Monday Quote: Barbara Kingsolver & Antonia Malchik

Our perennial garden. This was a “hard thing” to create given no soil profile to speak of and the dirt being full of large cobbles. But we persevered.

This week my quotes have to do with persevering even when you feel inadequate or not ready or filled with anxiety (the latter is me most of the time).

This morning I interviewed Tessa Hadley, a UK author who has had a prolific career writing short stories (many are published at The New Yorker) and novels. She published her first novel when she was 46, which gives me hope – I have 5 years to publish my first book lol. She’s had a rich writing life in the 16 years since then, publishing many novels and short story collections. What’s interesting is that she’s often compared to Canadian author, Alice Munro.

I was really anxious about interviewing Hadley, and there were two quotes that echoed in my head that I wanted to share with you.

You can do hard things.

Barbara Kingsolver

I got this quote when I was reading up on Kingsolver before I interviewed her (see here and here). It’s something she says to her kids – and that her kids parrot back at her when she’s on the edge of something difficult.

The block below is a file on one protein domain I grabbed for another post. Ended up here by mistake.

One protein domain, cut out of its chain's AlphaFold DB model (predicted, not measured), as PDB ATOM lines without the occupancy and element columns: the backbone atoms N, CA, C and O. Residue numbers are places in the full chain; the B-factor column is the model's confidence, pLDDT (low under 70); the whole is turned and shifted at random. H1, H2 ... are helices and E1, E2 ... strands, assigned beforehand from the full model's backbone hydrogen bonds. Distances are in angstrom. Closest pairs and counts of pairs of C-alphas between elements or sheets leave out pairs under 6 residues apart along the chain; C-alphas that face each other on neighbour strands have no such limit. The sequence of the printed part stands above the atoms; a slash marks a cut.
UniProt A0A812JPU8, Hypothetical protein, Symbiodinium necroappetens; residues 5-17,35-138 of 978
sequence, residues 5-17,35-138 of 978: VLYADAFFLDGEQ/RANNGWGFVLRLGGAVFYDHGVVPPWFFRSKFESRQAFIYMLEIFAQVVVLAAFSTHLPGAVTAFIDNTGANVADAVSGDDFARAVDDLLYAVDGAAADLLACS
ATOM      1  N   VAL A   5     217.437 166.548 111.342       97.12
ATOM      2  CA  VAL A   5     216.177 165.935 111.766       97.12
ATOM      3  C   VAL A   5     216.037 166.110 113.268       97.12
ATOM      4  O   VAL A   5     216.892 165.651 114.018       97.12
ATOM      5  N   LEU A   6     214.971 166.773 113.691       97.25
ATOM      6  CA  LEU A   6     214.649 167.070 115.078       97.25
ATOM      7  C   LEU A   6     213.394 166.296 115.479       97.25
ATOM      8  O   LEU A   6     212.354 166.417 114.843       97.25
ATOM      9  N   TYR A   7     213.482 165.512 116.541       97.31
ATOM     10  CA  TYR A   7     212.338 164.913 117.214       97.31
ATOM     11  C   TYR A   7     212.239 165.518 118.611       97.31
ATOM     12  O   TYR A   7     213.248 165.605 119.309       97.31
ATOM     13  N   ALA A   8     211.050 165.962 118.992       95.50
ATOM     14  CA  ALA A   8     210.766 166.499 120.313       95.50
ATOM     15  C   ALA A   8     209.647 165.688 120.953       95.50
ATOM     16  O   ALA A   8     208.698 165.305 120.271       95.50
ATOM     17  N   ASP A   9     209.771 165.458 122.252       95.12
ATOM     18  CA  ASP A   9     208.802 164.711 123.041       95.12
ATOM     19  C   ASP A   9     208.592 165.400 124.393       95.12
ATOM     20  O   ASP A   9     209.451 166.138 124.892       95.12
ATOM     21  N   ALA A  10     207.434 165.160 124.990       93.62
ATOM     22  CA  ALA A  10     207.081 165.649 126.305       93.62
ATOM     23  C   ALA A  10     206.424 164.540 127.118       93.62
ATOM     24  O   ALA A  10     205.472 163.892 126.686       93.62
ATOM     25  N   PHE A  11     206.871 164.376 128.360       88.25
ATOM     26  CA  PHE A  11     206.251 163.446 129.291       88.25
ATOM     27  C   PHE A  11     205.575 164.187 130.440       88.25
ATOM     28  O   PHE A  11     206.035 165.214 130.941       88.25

By telling yourself that yes, you can do hard things, you first of all acknowledge that a particular task is difficult, but you also acknowledge that you have the ability to overcome those difficulties. You may fail at first, or many times, but eventually you can do that hard thing.

I applied it to my interview with Hadley. I felt it would be a “hard thing” because she comes from a very literary world (MFA, PhD in English) and I don’t, except through my own reading and writing. I was feeling inadequate to the task at hand. But we had a great conversation and talked about different themes in writing and different books that bring up those themes. And I didn’t feel inferior at all. I felt as though I knew what I was talking about!

My second quote for today comes from my friend and colleague, Antonia Malchik. Like Kingolsver’s quote, it’s also something she says to her kids.

Let me see you doing it instead of promising.

Antonia Malchik

This isn’t just a phrase for kids. This is for all of us. If we’re writing a book – do it, don’t promise to do it. If you want to act on climate change, do it. Promises are one thing, but follow through is more important.

I read an article recently that said when we tell people our goals, we end up not achieving them because we feel we’ve achieved them in the telling. Early praise makes us “feel we’ve already won.”

So just get out there and do what you need to do. No promising. Just do it. Actions speak louder than words. And you can do hard things.

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